What Is It?
A sore throat, also known as pharyngitis, is a painful inflammation of the back part of the throat (pharynx). Pharyngitis can involve the following parts of the throat:
Viruses and bacteria are the most common causes of sore throat.
Most throat infections (90%) are caused by viruses. In regions that have warm summers and cool winters, viral pharyngitis typically peaks during the winter and early spring. During these seasons, people are more likely to gather in poorly ventilated rooms. The viruses that cause this infection spread easily through the air in droplets from coughs, sneezes and runny noses.
Simple viral pharyngitis is usually uncomfortable with no long lasting problems. Non viral pharyngitis are usually caused by bacteria. The most common cause being group A beta-hemolytic streptococcus (aka strep throat).
Untreated strep throat can lead to serious complications, such as glomerulonephritis (a kidney disorder) and rheumatic fever (a potentially serious illness that can damage heart valves). A strep infection also has the potential to spread within the body, causing pockets of pus (abscesses) in the tonsils and in the soft tissue around the throat.
The main symptom of pharyngitis is a pain to the area affected. In infectious pharyngitis, other symptoms vary depending on whether the infection is viral or bacterial (usually strep throat):
Viral pharyngitis —Sore throat often is accompanied the following symptoms:
Strep throat — Strep throat and other forms of bacterial pharyngitis cause sore throat, pain with swallowing and a red throat. These symptoms tend to be more severe with Strep throat compared to viral pharyngitis. Other symptoms that often occur with Strep throat include:,
It can be difficult to differentiate viral and bacterial pharyngitis because they share many symptoms and may look similar on physical exam by your doctor.
A sore throat that lasts for more than a couple of weeks may be caused by acid reflux from the stomach, breathing through the mouth in a dry environment, postnasal drip or, rarely, a tumor.
After reviewing your symptoms, the doctor will ask if you might recently have been exposed to someone with strep throat or any other infection involving the throat, nose or ears.
After recording your temperature, your doctor will examine you, paying particular attention to your mouth, throat, nose, ears and the lymph nodes in your neck. If your doctor is quite sure that you have strep throat, he or she may prescribe antibiotics without further testing. If there is some uncertainty, the doctor may want to do a strep test.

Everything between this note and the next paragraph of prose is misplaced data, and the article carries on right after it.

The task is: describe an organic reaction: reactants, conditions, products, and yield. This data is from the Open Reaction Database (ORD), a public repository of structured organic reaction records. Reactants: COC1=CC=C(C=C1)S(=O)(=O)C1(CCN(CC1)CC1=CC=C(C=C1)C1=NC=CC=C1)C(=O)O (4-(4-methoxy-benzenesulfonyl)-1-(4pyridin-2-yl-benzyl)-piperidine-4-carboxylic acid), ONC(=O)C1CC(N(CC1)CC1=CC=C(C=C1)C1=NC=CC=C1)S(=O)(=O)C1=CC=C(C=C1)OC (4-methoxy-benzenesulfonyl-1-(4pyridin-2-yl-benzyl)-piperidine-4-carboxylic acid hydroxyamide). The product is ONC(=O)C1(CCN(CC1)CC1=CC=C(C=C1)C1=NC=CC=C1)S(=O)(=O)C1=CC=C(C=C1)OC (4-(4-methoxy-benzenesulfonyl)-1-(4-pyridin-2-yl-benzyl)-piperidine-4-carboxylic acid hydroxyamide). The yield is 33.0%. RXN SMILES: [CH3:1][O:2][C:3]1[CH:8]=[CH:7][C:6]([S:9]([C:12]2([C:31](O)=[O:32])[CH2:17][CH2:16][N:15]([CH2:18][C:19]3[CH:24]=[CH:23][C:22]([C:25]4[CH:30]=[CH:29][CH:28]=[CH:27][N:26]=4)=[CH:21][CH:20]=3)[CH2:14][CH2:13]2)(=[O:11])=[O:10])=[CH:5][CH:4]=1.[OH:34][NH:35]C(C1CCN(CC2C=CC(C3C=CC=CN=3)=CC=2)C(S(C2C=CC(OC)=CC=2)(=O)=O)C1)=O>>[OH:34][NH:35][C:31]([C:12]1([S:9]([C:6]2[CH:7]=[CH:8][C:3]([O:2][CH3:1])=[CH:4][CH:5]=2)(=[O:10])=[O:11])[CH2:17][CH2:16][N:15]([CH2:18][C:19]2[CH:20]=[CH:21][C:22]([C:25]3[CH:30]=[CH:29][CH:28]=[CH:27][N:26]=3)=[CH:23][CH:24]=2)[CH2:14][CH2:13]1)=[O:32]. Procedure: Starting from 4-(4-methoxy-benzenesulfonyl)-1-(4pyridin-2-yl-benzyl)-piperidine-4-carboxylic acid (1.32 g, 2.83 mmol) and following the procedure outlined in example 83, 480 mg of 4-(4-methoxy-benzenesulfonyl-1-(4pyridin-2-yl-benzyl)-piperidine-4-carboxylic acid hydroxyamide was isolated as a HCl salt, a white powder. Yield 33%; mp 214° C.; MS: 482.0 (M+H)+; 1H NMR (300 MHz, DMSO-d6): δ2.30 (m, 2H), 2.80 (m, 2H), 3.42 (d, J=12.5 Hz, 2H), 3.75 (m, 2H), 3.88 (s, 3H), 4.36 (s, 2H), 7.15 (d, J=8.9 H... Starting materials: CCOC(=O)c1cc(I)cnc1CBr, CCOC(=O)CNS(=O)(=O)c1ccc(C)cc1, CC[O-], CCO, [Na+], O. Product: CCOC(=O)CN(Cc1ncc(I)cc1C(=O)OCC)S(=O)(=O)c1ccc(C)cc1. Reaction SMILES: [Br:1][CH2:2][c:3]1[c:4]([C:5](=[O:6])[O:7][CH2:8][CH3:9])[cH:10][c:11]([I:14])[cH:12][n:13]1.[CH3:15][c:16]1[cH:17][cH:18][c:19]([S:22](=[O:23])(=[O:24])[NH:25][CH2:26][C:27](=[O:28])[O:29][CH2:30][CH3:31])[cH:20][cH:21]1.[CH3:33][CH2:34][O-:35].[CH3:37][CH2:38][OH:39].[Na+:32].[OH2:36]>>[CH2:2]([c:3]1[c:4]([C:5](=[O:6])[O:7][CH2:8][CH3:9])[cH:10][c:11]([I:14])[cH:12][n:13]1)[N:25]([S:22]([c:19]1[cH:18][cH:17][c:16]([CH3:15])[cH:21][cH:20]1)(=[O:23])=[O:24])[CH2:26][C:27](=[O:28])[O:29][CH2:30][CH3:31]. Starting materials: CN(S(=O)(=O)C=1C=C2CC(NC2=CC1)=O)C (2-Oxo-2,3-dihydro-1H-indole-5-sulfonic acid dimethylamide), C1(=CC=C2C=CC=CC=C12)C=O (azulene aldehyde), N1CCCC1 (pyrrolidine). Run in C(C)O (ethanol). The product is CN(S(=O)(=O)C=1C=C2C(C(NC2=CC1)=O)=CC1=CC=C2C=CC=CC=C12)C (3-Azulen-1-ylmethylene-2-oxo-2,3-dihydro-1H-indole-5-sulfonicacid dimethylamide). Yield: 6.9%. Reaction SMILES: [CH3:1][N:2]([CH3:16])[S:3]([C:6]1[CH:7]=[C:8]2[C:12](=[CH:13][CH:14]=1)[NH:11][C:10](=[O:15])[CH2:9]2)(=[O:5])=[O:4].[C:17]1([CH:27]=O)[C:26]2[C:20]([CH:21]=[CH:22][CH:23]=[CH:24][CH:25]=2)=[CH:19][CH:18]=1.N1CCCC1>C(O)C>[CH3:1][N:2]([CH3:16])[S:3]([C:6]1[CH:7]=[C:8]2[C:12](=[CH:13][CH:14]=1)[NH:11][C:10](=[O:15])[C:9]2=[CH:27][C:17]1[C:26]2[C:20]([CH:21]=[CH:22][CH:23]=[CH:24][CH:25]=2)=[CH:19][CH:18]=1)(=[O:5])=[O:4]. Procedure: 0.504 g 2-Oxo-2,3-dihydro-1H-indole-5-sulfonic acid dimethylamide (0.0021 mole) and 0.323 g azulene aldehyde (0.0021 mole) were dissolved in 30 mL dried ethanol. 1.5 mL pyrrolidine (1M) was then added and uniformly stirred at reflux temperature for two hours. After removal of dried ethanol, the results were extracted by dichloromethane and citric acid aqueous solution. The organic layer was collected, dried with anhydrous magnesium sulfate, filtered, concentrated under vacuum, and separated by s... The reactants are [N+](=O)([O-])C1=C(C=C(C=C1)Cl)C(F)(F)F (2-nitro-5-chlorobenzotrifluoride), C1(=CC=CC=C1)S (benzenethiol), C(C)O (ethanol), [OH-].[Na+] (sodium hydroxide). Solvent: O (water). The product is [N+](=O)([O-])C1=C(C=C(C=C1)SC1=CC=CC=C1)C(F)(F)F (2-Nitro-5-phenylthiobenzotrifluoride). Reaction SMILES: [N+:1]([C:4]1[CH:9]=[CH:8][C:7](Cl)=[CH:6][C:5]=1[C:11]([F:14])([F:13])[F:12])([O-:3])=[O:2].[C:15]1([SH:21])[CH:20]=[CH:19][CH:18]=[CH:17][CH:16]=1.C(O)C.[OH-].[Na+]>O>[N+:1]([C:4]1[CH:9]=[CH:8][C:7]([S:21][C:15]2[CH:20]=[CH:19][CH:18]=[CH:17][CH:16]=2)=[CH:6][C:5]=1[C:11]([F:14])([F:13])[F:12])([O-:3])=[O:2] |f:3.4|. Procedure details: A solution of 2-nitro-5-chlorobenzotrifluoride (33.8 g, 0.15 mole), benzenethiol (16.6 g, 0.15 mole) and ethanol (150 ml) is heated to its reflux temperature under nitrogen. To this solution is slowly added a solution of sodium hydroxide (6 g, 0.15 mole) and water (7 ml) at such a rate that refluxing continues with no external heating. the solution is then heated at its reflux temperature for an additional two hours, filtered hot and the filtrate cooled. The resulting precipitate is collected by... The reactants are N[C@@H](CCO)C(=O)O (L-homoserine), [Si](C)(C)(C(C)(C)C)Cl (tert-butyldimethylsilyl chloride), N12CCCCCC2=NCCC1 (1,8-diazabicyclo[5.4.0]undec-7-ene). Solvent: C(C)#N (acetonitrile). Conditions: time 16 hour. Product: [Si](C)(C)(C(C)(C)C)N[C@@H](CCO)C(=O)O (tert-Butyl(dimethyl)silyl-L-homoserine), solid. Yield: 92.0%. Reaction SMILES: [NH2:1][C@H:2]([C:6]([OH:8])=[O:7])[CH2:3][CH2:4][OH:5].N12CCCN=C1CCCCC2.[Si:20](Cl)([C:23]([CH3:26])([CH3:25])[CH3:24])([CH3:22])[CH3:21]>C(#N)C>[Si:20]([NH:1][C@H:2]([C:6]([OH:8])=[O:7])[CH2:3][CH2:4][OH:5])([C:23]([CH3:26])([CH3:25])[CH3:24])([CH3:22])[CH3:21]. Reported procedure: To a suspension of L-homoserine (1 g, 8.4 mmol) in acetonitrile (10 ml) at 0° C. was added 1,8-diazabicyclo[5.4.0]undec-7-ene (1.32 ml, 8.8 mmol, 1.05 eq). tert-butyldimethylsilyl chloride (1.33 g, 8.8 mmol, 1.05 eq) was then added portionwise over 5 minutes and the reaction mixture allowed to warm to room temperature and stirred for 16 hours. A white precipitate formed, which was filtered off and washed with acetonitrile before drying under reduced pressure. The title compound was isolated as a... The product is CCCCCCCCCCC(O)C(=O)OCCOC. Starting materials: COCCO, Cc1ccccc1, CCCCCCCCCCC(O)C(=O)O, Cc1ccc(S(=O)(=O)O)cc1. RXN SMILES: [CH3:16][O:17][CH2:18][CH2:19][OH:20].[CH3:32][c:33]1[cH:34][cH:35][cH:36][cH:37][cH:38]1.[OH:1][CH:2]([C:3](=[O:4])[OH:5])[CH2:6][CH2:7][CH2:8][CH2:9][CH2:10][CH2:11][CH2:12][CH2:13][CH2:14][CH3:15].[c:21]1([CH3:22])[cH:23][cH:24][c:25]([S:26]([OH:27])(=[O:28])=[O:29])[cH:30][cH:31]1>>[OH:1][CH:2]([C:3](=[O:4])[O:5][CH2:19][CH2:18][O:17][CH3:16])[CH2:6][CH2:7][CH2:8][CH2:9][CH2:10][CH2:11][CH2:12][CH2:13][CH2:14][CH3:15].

A rapid strep test is done in your doctor’s office, takes only a few minutes to do and detects 80% to 90% of all cases of strep throat. If this quick test is negative, but your doctor still believes you might have strep, your doctor will take a sample of your throat fluids for more intensive testing in a laboratory. Results will be available in 24 to 48 hours.
If you have simple viral pharyngitis, your symptoms should go away gradually over a period of about one week. If you have strep throat, your symptoms should subside within two to three days after you begin taking antibiotics.
While it’s impossible to prevent all infections, you can help to decrease exposure and spreading:
Viral pharyngitis is treated with supportive care, things to make you more comfortable. Antibiotics do not kill viruses. Bacterial pharyngitis caused by strep infection is treated with antibiotics.
When To See a Medical Professional
Call your doctor promptly if you have a sore throat along with any of the following symptoms:
Also, call your doctor if you have any type of throat discomfort that lasts for more than two weeks.
At Life Savers Emergency Room, we are fully equipped to diagnose and treat throat and other respiratory infections with our on site pharmacy, laboratory and X-ray department. We have radiology services on call 24/7 as well as surgical specialists on call for your care.Give Us Call on 8327795433.
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